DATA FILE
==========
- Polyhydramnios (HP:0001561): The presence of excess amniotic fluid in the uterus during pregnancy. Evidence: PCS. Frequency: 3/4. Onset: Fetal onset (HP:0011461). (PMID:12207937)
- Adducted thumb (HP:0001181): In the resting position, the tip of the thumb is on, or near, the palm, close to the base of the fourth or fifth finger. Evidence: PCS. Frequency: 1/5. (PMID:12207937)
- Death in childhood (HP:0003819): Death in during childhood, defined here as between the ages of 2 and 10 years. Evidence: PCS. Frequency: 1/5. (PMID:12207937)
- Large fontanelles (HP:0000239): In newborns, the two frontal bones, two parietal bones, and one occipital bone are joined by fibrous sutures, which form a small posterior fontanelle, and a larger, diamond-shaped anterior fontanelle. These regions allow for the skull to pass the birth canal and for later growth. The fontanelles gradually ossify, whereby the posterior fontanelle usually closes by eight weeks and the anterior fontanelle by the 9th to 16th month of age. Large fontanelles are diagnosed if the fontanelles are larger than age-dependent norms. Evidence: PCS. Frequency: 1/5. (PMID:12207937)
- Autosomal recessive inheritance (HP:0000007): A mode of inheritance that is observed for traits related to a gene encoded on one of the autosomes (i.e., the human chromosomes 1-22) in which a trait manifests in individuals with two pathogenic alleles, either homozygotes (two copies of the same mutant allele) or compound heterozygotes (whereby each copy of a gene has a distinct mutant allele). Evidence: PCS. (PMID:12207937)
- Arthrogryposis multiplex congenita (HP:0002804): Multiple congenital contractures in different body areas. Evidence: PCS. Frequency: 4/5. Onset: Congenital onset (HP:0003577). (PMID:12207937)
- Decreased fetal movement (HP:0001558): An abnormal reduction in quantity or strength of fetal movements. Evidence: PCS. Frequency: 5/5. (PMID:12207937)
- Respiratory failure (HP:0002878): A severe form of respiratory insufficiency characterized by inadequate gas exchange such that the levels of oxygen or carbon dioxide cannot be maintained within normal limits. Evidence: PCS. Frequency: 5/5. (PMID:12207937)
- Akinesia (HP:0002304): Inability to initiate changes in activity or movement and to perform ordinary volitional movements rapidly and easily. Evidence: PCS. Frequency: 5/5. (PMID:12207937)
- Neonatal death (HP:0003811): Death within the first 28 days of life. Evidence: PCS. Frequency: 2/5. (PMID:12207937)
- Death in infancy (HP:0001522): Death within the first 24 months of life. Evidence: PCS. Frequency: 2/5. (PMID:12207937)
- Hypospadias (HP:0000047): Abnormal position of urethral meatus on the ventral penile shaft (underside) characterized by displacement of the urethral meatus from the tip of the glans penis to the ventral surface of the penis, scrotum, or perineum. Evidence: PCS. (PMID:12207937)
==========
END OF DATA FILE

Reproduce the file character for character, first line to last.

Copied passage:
- Polyhydramnios (HP:0001561): The presence of excess amniotic fluid in the uterus during pregnancy. Evidence: PCS. Frequency: 3/4. Onset: Fetal onset (HP:0011461). (PMID:12207937)
- Adducted thumb (HP:0001181): In the resting position, the tip of the thumb is on, or near, the palm, close to the base of the fourth or fifth finger. Evidence: PCS. Frequency: 1/5. (PMID:12207937)
- Death in childhood (HP:0003819): Death in during childhood, defined here as between the ages of 2 and 10 years. Evidence: PCS. Frequency: 1/5. (PMID:12207937)
- Large fontanelles (HP:0000239): In newborns, the two frontal bones, two parietal bones, and one occipital bone are joined by fibrous sutures, which form a small posterior fontanelle, and a larger, diamond-shaped anterior fontanelle. These regions allow for the skull to pass the birth canal and for later growth. The fontanelles gradually ossify, whereby the posterior fontanelle usually closes by eight weeks and the anterior fontanelle by the 9th to 16th month of age. Large fontanelles are diagnosed if the fontanelles are larger than age-dependent norms. Evidence: PCS. Frequency: 1/5. (PMID:12207937)
- Autosomal recessive inheritance (HP:0000007): A mode of inheritance that is observed for traits related to a gene encoded on one of the autosomes (i.e., the human chromosomes 1-22) in which a trait manifests in individuals with two pathogenic alleles, either homozygotes (two copies of the same mutant allele) or compound heterozygotes (whereby each copy of a gene has a distinct mutant allele). Evidence: PCS. (PMID:12207937)
- Arthrogryposis multiplex congenita (HP:0002804): Multiple congenital contractures in different body areas. Evidence: PCS. Frequency: 4/5. Onset: Congenital onset (HP:0003577). (PMID:12207937)
- Decreased fetal movement (HP:0001558): An abnormal reduction in quantity or strength of fetal movements. Evidence: PCS. Frequency: 5/5. (PMID:12207937)
- Respiratory failure (HP:0002878): A severe form of respiratory insufficiency characterized by inadequate gas exchange such that the levels of oxygen or carbon dioxide cannot be maintained within normal limits. Evidence: PCS. Frequency: 5/5. (PMID:12207937)
- Akinesia (HP:0002304): Inability to initiate changes in activity or movement and to perform ordinary volitional movements rapidly and easily. Evidence: PCS. Frequency: 5/5. (PMID:12207937)
- Neonatal death (HP:0003811): Death within the first 28 days of life. Evidence: PCS. Frequency: 2/5. (PMID:12207937)
- Death in infancy (HP:0001522): Death within the first 24 months of life. Evidence: PCS. Frequency: 2/5. (PMID:12207937)
- Hypospadias (HP:0000047): Abnormal position of urethral meatus on the ventral penile shaft (underside) characterized by displacement of the urethral meatus from the tip of the glans penis to the ventral surface of the penis, scrotum, or perineum. Evidence: PCS. (PMID:12207937)